Solving Tableting and Tooling Problems - Pharmaceutical Technology

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Solving Tableting and Tooling Problems
Adopting a seven-step process to maintenance and storage improves tableting quality.


Pharmaceutical Technology
Volume 37, Issue 2

Applying the process to tableting problems

Common problems can be identified and resolved by using the seven-step process.


Figure 1: Typical handling damage to a delicate punch-tip edge.
Damage to the punch-tip edge. Punch-tip edges are very delicate, and damage in the form of nicks and bruises can cause burrs and occasionally chipping (see Figure 1). These defects can lead to more serious failures, such as punch-tip breakage. Experience tells us that approximately 80% of damage to punches and dies is usually caused accidentally when handling the punches during the production and tool-care processes. Damage can occur, for example, when loading or unloading the tools in the tablet press, during transportation of the tooling, during storage, or while cleaning or polishing the tools. By adopting Steps 1 (Clean) and 2 (Assess) of the seven-step process, this type of damage can be identified and, by repeating the assessment throughout the process, we may recognize the main causes. If the damage is only slight, it may be possible to use Step 3 (Repair) to repair the damage, by removing the burrs and repolishing the tip edges to a good usable condition, thus ensuring consistent tablet appearance.


Figure 2: Typical head wear.
Head wear. Those areas of a punch that are in contact with other parts of the tablet press and are subjected to high-speed, frictional and compaction forces are typically prone to wear. An example is the head "dwell" flat, which is in contact with the precompression and main-compression rollers (see Figure 2). Premature wear should be investigated. Wear may be attributable to various causes, but commonly it is due to punch tightness and/or poor lubrication. Again this can be identified during Step 2 (Assess). Any light wear can be removed by remedial polishing through Step 3 (Repair). Polishing should be followed by measurement of the critical working length during Step 4 (Measure) thereby ensuring that the punches are within an acceptable tolerance range for good tablet weight and thickness control. Wear to the head angle from the cam track can also be a result of tight punches or lack of lubrication, and this wear can also be monitored and repaired as above.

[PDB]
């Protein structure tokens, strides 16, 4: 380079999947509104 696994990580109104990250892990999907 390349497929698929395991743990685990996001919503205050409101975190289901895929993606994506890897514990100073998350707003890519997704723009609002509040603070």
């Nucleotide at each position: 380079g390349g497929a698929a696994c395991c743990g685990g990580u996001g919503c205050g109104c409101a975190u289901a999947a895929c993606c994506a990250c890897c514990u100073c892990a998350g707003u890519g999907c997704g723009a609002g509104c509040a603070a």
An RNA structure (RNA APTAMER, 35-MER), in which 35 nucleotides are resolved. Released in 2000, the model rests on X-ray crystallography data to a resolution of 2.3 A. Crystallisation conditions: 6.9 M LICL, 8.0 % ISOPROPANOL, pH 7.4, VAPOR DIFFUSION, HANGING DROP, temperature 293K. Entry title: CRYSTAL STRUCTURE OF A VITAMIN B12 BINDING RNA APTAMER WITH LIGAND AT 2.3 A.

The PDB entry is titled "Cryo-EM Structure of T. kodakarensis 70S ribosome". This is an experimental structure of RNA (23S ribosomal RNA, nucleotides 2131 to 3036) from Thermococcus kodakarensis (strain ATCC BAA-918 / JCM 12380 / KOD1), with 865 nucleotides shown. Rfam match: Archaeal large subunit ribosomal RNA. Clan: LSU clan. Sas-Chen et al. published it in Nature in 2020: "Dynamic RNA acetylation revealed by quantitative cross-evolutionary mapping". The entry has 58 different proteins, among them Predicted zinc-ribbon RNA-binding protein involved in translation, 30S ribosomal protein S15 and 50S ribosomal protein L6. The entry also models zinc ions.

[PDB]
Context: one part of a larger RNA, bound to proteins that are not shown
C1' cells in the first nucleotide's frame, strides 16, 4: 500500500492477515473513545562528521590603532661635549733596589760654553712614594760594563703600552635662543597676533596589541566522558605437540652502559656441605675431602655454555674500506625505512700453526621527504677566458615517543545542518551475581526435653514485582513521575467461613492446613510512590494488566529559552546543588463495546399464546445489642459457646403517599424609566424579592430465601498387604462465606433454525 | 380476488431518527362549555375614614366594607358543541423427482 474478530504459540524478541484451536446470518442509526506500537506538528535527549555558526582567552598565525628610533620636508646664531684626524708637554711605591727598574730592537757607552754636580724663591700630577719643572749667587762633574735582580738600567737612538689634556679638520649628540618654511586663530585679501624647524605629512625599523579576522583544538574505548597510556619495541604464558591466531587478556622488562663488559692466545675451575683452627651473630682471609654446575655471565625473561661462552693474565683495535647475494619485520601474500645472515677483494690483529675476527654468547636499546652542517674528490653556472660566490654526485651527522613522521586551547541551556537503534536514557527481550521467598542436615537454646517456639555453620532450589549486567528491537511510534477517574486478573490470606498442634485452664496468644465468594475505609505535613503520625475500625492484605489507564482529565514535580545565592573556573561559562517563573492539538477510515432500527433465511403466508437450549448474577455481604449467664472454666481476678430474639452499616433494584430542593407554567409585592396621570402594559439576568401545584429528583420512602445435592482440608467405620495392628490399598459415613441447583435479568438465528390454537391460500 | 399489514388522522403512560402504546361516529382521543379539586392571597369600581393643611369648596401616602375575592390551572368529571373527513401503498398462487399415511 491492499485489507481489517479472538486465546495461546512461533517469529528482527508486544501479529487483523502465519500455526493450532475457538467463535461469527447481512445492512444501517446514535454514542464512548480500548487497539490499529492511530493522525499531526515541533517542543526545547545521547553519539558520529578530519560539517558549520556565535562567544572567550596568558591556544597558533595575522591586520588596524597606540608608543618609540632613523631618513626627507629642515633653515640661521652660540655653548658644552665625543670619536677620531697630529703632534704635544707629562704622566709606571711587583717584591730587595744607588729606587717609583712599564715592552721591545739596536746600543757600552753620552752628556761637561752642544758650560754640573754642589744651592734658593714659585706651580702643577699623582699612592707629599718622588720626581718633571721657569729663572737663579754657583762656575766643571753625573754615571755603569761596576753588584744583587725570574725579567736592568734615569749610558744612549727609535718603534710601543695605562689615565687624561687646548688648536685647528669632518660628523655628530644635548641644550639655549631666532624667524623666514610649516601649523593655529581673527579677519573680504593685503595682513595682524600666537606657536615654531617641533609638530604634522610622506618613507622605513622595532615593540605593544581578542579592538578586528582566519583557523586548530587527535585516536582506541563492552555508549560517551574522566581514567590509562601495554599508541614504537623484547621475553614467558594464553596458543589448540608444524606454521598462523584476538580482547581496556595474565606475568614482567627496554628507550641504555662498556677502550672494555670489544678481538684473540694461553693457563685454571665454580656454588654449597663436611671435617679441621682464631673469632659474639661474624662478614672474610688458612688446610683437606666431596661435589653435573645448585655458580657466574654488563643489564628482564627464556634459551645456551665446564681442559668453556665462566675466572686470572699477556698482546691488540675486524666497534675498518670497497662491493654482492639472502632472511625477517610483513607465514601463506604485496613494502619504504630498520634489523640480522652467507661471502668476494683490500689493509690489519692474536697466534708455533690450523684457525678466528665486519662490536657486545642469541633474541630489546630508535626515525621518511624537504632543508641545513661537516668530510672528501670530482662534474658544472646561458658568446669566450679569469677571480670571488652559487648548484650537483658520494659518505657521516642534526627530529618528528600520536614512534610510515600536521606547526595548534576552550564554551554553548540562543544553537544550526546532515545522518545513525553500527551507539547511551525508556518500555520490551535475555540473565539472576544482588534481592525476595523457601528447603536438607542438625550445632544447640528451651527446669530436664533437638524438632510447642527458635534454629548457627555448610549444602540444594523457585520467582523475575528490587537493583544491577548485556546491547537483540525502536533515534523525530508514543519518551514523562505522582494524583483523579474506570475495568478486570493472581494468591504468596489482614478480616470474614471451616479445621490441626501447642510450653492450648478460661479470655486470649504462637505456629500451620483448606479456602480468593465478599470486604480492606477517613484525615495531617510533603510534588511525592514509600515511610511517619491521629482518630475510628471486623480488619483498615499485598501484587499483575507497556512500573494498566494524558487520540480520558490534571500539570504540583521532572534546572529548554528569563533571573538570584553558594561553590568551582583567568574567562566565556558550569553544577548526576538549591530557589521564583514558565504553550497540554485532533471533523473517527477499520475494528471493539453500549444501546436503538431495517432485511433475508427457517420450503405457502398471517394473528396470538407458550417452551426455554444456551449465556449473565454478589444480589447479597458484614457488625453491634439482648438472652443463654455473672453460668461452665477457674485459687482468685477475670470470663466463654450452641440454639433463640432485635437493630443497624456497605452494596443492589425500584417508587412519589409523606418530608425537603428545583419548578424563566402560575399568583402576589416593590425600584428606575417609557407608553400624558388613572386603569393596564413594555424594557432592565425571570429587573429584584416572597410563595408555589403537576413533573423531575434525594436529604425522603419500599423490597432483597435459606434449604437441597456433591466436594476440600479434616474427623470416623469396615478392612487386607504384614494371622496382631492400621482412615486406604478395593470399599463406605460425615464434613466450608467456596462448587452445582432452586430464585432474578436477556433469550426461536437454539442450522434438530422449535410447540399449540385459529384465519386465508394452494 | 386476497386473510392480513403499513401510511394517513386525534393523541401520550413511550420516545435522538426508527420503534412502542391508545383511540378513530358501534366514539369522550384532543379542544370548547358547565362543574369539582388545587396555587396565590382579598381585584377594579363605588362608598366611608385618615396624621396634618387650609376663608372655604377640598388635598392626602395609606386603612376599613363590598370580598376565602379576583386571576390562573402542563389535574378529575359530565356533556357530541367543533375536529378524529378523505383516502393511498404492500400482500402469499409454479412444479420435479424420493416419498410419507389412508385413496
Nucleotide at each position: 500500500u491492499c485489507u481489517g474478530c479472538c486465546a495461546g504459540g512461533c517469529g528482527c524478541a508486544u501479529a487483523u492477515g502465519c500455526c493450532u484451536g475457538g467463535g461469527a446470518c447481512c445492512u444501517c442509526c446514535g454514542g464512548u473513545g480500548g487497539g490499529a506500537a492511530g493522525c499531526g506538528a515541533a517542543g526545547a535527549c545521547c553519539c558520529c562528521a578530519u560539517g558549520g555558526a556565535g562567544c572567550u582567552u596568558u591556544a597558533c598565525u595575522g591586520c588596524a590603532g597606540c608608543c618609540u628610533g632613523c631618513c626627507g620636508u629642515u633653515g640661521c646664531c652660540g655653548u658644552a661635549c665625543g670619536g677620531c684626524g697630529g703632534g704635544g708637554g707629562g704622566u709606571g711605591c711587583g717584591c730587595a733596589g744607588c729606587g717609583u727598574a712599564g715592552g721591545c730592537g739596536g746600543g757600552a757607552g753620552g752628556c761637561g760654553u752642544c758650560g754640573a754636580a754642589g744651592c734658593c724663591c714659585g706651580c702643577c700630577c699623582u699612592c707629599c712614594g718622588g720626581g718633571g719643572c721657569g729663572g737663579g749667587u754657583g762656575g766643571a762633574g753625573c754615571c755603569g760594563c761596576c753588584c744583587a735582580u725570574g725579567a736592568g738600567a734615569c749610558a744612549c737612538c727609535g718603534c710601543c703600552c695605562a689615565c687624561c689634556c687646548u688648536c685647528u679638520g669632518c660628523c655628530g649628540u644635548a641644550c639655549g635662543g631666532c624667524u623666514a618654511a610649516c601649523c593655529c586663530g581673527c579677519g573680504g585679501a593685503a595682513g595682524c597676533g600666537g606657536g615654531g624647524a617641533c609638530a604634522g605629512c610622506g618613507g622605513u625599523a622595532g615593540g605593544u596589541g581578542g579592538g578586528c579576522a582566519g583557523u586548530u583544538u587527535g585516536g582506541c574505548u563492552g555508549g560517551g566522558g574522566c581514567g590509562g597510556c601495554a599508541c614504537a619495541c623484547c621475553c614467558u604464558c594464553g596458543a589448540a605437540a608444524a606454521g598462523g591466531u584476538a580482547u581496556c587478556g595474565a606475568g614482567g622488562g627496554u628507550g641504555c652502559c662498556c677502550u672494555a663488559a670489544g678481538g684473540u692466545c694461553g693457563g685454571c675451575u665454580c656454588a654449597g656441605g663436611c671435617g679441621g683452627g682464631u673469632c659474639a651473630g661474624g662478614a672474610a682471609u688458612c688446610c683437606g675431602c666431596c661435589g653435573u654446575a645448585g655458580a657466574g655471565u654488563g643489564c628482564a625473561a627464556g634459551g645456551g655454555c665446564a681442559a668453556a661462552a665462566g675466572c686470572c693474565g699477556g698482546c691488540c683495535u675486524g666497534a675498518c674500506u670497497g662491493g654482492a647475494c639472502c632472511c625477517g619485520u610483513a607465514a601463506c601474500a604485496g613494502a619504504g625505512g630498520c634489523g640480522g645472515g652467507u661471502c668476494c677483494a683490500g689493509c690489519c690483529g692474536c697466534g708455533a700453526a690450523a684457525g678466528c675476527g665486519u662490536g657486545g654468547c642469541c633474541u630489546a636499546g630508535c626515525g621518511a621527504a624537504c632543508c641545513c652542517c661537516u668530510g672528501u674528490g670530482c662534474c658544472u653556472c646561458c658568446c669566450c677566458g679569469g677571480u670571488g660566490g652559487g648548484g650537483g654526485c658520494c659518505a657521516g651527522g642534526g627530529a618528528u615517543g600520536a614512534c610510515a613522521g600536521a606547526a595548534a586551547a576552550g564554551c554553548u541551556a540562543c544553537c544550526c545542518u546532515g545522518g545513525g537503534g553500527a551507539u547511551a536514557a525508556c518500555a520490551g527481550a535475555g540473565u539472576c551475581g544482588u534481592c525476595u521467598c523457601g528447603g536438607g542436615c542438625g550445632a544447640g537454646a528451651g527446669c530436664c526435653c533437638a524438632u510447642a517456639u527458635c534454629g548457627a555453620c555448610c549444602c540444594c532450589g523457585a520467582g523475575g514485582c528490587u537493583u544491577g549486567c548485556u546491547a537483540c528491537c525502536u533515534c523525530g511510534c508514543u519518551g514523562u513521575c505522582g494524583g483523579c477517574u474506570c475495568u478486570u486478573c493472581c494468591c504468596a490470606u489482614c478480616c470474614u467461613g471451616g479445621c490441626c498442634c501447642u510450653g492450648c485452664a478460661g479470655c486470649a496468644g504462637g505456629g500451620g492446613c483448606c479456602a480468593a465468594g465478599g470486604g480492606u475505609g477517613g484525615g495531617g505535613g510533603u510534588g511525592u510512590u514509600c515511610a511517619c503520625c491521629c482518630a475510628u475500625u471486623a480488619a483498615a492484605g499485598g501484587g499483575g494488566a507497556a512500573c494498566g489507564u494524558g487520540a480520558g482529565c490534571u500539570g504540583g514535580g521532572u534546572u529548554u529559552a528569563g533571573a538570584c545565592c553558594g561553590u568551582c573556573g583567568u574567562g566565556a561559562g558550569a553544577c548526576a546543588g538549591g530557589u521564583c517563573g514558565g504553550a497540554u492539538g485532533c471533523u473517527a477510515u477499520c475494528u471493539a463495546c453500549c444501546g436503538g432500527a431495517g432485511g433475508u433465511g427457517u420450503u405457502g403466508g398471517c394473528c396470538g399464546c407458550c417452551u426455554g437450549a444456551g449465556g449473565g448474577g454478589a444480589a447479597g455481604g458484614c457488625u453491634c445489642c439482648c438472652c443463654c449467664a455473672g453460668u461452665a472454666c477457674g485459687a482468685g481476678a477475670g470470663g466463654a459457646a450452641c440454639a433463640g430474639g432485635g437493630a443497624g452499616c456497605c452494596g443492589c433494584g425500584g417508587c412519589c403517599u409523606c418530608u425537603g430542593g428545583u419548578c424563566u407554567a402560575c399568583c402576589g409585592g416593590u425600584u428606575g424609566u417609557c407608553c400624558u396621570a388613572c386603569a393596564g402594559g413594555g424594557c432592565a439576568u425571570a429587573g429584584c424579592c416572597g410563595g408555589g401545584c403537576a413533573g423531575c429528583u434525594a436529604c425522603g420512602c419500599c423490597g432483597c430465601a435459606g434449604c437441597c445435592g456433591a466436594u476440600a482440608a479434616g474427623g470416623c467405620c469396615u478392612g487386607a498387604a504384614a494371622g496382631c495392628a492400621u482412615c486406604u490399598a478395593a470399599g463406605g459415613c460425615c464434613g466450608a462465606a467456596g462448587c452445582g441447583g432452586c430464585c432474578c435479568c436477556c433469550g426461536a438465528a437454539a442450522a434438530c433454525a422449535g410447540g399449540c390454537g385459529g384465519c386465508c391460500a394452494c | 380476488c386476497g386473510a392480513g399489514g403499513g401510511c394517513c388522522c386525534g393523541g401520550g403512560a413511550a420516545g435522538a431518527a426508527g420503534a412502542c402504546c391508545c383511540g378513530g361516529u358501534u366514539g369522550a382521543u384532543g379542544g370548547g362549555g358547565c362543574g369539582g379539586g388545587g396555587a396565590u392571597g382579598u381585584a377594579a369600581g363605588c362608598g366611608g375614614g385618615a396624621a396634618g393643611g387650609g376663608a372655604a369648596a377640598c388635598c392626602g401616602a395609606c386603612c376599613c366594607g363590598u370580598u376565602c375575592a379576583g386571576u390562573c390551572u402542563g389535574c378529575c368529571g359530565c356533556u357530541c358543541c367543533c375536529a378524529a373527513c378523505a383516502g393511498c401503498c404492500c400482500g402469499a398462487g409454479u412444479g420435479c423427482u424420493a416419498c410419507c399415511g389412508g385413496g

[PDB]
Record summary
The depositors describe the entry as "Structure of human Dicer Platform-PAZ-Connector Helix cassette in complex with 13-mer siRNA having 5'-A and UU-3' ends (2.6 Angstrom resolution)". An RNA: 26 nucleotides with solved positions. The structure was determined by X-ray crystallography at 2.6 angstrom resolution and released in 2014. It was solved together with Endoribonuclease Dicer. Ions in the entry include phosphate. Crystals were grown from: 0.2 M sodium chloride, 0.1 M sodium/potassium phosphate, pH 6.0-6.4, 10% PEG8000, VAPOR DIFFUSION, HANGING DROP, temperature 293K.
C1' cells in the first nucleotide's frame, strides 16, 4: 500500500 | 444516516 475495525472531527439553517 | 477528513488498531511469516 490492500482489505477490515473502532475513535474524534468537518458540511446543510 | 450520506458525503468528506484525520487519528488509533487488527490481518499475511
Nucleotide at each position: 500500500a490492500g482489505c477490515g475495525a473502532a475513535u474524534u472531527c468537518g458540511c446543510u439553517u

Figure 3: Typical die-bore ringing.
Die-bore wear. Die-bore wear or "ringing" (see Figure 3) is another common defect that can lead to problems such as tablet "capping" and tablet-ejection issues, which result in wasted product and reduced tablet output. Ringing is caused by abrasive wear and deformation from continuous forces acting on the face of the die bore. This damage is accelerated when compressing hard and abrasive granules found in some formulations, particularly vitamins and minerals. This wear can be identified using visual inspection during Step 2 (Assess), but precise equipment is also available to measure and monitor this wear Step 4 (Measure). Physical die-condition monitoring can result in early diagnosis before the defect has a negative effect on tablet output.


Figure 4: Sticking (i.e., product adhering to the punch tip face).
Sticking and picking. When in a new condition, the surfaces of tablet-punch faces are usually polished to a high mirror finish. These surfaces, however, can deteriorate over a period of time due to the continuous compaction of granules, which can lead to tableting defects such as "picking" and "sticking" (see Figure 4) brought about by adhesion of the product to the now rough finish. This deterioration can be identified during assessment (Step 2, Assess). The product can be cleaned off with an efficient cleaning system (Step 1, Clean), and the finish can be improved/repaired by using a remedial polishing process as in Step 3 (Repair). With frequent light polishing using an automated polishing system (Step 5, Polish), a smooth and efficient surface can be maintained.

Conclusion

The seven-step process is a logical sequence to follow when tooling has been used and removed from the tablet press. Each of the steps can be conducted in isolation, if necessary, and go some way towards extending tooling life, while at the same time allowing for the planned and scheduled replacement of tooling.

Trevor Higgins is a technical expert at I Holland, tel. 44 0 115 9726153,
.


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